# Why are solutions electrically neutral?

I keep reading that solutions are electrically neutral, but I've never read an explanation. I've read after the fact justifications, such as one problem which asked me to calculate the force of repulsion between two beakers with a tiny, tiny bit of excess charge (it ended up being over 10,000 pounds).

So why are solutions electrically neutral? Not interested in after the fact explanations like the above example.

• What do you mean by "after the fact explanations," exactly? Does an explanation based on Coulombic repulsion/attraction qualify? Or the accumulation of potential energy resulting from buildup of like-charged particles and/or separation of oppositely charged ones (and hence, the work done by, e.g., an E-field necessary to produce and/or maintain such an arrangement)? – Greg E. Jun 21 '14 at 3:14
• it will be more useful if you give why you think they aren't or how can electrical neutrality of solution be disturbed ; because we never added charge externally, we just added salts, for an example thus sustaining it to be neutral. – RE60K Jun 21 '14 at 4:41
• Possible duplicate (physics.stackexchange.com/questions/62181/…) or(chemistry.stackexchange.com/questions/4805/…) – Freddy Jun 21 '14 at 5:32
• Take a look at this question, too. – Nicolau Saker Neto Jun 21 '14 at 12:34
• @GregE. I mean that the Coulombic repulsion/attraction problem I read in my textbook was like saying humans aren't 100 feet tall because ceilings aren't 100 feet high. In other words it seemed to have cause and effect reversed. – Dissenter Jun 21 '14 at 12:39

I think there is a misunderstanding here about the difference between explanations and observations.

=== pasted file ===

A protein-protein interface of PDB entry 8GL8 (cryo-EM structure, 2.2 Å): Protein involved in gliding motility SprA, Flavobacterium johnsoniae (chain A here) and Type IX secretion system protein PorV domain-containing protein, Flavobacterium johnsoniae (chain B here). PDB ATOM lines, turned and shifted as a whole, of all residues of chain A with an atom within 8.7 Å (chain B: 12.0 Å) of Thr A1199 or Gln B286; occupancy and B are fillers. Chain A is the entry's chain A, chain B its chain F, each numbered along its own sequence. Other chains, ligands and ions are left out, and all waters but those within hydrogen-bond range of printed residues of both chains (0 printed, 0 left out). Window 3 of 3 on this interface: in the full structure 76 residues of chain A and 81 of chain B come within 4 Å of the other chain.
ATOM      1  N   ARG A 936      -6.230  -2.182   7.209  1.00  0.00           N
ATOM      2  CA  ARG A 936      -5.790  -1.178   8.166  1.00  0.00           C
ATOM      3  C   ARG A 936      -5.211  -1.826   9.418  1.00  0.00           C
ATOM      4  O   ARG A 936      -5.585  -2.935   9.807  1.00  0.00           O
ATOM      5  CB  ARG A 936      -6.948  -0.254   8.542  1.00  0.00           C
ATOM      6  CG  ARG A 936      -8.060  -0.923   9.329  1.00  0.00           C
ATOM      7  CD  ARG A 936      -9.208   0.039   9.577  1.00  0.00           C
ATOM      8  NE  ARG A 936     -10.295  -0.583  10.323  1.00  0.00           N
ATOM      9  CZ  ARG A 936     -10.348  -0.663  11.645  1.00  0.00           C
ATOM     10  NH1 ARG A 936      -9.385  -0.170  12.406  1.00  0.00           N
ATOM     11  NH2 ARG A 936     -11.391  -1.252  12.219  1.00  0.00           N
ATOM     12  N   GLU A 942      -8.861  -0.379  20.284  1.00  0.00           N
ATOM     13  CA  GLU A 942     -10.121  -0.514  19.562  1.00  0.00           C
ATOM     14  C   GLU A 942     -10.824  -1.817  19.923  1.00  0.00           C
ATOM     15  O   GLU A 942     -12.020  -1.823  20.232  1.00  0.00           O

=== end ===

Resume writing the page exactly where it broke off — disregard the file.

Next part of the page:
The fact that two beakers of aqueous solution do not have a measurable force between them is an observation that proves the solution has no (large) charge. Calculating a hypothetical force due to a charged solution and finding that it is much larger than what we observe is not an after-the-fact justification, it is a falsification of a hypothesis by an empirical observation.

The explanation is that no matter what the ionic compound that you started with was, it was electrically neutral. Therefore, the solution must still be neutral.

• Are macroscopic solid ionic compounds really neutral though, or is that an idealisation? I don't think it's possible to make an argument that any real object must be exactly electrically neutral, just that it has to be neutral to within a good approximation. – Nicolau Saker Neto Jul 25 '14 at 20:58
• So why must the ionic compound we started with be neutral? Again, I understand the stability arguments - i.e. isolating ions means we'd also be isolating electrons. So I guess our not being able to isolate electrons is an explanation rather than an observation. Thanks! – Dissenter Jul 25 '14 at 21:34
• @NicolauSakerNeto I agree, we can "charge" glass by rubbing it with a silk cloth. Can we similarly add charge to a solution? – Dissenter Jul 25 '14 at 21:36
• @Nicolau - let's put it this way: They are as neutral as any macroscopic compound can be. – thomij Jul 25 '14 at 22:42

It is more acurate to say that they aren't very far from being electrically neutral. If you take a charged sphere and drop it into a beaker of some electrolyte sitting on an insulating counter, the result is a charged solution, albeit slightly.

Also, in spite of your amusing ceiling analogy (it made me chuckle), the argument about electrostatic attraction and repulsion does justify why solutions (and solids) can't be too far from being electrically neutral. The flaw in the analogy is that humans don't need ceilings to exist; but you can' t have two charged beakers without a force between them. If each has a charge of 1 C -- which is a mere $10^{-5}$ times the charge of a mole of electrons -- and they're sitting 1m apart the force between them is about a million tons -- clearly this situation won't last very long!

Because the solute is neutral when its solid so it must me neutral when it's aqueous.